Mean glucose in tuberculous meningitis patients was significantly lower (29.42 +- 8.63 vs 57.38 +- 9.13, p-value <0.001) in comparison to non tuberculous meningitis participants. Mean cell count in tuberculous meningitis patients was noted significantly (p<0.001) higher with mean value of 185.00 +- 97.29 as compared withnon tuberculous meningitis participants having a mean value of 73.71 +- 111.38 given in detail in (table-II).

DISCUSSION

The burden of tuberculous meningitis is high in low socio-economic and developing countries. It has an incidence of 7-12% in under developed countries. The prognosis of these patients become very poor due to delay in diagnosis, which effect the initiation of proper treatment and results in high rate of morbidity and mortality11,12. Adenosine deaminase ADA is an enzyme found in purine salvage pathways. Its main function is to catalyze the conversion process of adenosine to inosine and deoxyadenosine to deoxyinosine and ammonia is released in this process. ADA is vital to differentiate lymphoid cells. It is found in active T-lymphocytes and the amount of T-lymphocytes has an inverse relation with degree of differentiation. T-lymphocytes have ten times higher level as compared to erythrocytes. The process of mitogenic and antigenic responses of lymphocytes and T-lymphocytes increases the enzyme activity13.

Differentiating TBM from non-TBM meningitis especially viral meningitis, by current laboratory methods is a major diagnostic challenge in clinical practice. The initiation of early treatment improves the outcome in terms of morbidity and mortality. So, urgent diagnosis of TBM is crucial for better prognosis. In this context, diagnostic tests having good sensitivity and specificity, requiring less time for final result, are required14. The use of new diagnostic assays has been started in recent years, especially use of molecular techniques including GeneXpert MTB/RIF for diagnosis of extrapulmonary forms of tuberculosis has been started and their clinical utility is required to be further assessed15,16. Studies have shown that a cut off value of CSF-ADA above 6 U/l has a high positive likelihood ratio for TBM in patients of meningeal syndrome. In presence of clinical symptoms, this level may be used to initiate the treatment17,18.

The estimation of CSF-ADA level is useful for diagnosis of TBM as well as to differentiate the TBM from aseptic meningitis19,20. In present study, mean ADA level in tuberculous meningitis patients was significantly higher (13.71 +- 4.25) as compared to non tuberculous meningitis participants (4.76 +- 3.49). Mean cerebrospinal fluid (CSF) level in Tuberculous Meningitis patients was significantly (p<0.001) high (144.71 +- 99.15) as compared with non TBM participants (58.27 +- 15.62). Our results are comparable with other studies in which the ADA levels were found to be significantly high in tuberculous meningitis group as compared to non tuberculous meningitis group4,10. In another study, it was observed that the CSF ADA value in TBM cases was 16.46 +- 6.24 while in non - TBM cases, it was 5.13 +- 2.96, respectively (highly significant)22.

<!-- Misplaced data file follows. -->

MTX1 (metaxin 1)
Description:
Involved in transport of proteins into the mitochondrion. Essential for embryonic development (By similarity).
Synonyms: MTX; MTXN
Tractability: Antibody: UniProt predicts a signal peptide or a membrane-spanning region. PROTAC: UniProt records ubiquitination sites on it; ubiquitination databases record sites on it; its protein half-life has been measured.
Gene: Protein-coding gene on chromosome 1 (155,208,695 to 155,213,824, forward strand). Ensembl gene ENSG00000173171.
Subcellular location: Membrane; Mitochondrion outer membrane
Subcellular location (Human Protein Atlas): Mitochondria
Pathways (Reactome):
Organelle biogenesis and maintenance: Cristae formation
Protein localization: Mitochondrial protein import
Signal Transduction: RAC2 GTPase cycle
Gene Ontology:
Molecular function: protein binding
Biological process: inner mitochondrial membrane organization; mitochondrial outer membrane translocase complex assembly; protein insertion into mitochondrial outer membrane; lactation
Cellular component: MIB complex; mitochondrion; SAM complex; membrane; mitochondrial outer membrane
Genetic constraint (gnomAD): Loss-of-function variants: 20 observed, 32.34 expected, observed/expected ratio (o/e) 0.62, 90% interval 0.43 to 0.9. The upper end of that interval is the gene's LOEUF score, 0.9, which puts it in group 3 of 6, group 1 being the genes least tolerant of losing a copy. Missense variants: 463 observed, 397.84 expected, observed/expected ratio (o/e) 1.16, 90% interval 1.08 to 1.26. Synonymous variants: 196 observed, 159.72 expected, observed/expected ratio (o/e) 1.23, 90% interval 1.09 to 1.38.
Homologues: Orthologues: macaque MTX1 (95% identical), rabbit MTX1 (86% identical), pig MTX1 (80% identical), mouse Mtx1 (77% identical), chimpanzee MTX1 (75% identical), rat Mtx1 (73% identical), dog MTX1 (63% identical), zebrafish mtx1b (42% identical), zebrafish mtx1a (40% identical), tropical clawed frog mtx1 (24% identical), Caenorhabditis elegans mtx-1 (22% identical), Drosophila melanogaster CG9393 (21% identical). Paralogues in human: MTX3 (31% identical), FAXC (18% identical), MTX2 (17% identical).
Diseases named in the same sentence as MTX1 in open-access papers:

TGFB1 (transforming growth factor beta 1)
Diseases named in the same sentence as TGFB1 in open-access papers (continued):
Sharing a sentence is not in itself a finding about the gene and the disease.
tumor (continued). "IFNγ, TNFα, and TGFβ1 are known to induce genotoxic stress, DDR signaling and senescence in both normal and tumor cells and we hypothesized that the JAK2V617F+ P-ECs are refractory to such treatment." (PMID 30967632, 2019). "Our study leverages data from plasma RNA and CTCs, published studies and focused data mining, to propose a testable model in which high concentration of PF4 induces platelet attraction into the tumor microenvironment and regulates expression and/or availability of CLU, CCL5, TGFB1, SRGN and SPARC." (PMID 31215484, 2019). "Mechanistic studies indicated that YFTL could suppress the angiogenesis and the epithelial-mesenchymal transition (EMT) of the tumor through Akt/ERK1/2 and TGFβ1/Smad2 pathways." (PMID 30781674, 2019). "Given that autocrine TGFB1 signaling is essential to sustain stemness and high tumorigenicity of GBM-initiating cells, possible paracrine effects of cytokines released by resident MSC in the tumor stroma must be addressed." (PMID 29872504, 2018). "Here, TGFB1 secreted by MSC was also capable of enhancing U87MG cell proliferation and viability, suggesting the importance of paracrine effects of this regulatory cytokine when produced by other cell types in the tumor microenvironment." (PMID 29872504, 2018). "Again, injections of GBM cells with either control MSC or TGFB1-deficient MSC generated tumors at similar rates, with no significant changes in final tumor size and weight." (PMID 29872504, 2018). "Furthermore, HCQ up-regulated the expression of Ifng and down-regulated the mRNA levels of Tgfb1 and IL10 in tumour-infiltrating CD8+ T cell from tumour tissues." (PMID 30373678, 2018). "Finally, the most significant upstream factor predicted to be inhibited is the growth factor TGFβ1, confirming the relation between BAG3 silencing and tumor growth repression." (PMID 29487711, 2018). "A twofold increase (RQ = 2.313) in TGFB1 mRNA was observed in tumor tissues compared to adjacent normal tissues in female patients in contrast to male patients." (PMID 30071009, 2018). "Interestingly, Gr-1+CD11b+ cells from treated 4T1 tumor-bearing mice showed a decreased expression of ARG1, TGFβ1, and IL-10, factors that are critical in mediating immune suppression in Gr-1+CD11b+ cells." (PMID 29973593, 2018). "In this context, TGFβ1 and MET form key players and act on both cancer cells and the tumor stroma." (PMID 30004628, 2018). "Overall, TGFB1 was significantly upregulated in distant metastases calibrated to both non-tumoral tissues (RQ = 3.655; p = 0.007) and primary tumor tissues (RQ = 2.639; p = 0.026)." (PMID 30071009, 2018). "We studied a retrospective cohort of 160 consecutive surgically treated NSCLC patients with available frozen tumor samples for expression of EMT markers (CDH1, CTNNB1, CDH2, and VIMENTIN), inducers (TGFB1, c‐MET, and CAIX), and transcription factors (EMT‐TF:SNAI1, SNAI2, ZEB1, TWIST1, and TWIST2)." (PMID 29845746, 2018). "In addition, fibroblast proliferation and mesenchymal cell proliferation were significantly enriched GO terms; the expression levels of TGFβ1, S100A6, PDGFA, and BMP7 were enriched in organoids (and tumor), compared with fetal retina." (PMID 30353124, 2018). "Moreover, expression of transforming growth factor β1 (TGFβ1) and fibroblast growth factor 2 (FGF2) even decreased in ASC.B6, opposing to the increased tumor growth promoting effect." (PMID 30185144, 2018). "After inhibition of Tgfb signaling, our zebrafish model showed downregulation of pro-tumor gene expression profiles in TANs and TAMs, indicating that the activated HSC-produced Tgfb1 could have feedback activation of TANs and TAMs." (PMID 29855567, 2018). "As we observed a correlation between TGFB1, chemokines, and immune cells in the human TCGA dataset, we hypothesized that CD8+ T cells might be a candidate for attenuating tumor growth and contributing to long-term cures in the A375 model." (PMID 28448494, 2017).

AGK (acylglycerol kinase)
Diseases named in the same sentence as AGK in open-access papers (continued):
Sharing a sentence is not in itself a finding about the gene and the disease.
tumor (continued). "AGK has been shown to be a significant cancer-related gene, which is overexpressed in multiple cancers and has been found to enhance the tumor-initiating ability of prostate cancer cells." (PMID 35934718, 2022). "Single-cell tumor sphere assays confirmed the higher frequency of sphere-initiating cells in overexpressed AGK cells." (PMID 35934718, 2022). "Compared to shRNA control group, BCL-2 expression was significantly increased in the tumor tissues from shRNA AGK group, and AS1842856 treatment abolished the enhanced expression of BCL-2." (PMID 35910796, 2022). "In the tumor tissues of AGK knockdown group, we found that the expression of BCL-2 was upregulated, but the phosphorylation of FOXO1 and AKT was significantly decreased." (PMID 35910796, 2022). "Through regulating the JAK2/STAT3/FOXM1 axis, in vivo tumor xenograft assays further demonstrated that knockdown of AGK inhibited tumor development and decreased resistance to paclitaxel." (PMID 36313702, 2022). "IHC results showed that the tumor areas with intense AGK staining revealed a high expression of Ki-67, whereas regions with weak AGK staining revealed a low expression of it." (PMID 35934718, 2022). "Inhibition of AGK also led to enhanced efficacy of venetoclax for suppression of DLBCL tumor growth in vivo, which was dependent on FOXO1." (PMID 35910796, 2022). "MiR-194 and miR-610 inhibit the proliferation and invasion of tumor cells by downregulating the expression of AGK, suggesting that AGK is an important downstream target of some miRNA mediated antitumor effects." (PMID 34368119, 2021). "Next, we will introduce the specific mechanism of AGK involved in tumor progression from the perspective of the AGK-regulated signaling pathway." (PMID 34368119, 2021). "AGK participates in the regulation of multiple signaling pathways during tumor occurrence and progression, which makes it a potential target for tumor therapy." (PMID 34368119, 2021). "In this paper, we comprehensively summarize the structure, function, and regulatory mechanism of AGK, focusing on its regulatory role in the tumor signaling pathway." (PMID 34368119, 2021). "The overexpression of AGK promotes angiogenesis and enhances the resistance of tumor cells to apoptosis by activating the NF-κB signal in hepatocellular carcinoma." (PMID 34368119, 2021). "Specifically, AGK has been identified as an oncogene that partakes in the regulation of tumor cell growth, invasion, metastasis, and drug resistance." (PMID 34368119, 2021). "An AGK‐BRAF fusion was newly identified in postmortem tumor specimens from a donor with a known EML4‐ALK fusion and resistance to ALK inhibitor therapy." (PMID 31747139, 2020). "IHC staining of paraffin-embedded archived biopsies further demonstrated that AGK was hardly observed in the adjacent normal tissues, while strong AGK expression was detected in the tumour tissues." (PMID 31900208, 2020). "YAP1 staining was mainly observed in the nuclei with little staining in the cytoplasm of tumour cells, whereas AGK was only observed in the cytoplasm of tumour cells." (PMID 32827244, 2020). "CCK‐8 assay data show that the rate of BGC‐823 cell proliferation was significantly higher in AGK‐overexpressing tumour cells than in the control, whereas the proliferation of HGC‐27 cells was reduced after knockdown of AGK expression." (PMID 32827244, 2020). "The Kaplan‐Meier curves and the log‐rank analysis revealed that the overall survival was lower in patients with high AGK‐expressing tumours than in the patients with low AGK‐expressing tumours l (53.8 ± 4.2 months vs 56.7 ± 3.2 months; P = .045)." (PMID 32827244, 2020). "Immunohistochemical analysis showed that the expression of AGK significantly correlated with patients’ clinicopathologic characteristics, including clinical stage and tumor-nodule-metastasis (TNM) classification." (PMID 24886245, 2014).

Study results reveals that CSF ADA levels were found elevated in TBM patients as compared with non-TBM patients and thus estimating CSF ADA is a useful diagnostic marker in these cases and can help the clinician to make an early diagnosis of TBM23.

CONCLUSION

It can be concluded that the estimation of CSF-ADA level is a speedy and simple method, which can be confidently used for diagnosis of tuberculous etiology in TBM patients and for differentiating it from non-tuberculous meningitis. Therefore, CSF-ADA level could be used as an investigation tool in resource limited settings for the diagnosis of TBM.

CONFLICT OF INTEREST

This study has no conflict of interest to be declared by any author.

REFERENCES

1. Gupta BK, Bharat A, Debapriya B, Baruah H. Adenosine deaminase levels in csf of tuberculous meningitis patients. J Clin Res 2010; 2: 220-4.

2. Pehlivanoglu F, Yasar KK, Sengoz G. Tuberculous Meningitis in Adults: A Review of 160 Cases. Scientific World J 2012; 2012: 169028.

3. Rashid M, Mushtaq S, Manzoor J, Bhat JA, Chaman S, Hamid A. Comparative analysis of cerebrospinal fluid adenosine deaminase levels in infective meningitis of different aetiologies. Int J Contemp Pediatr 2017; 4: 608-14.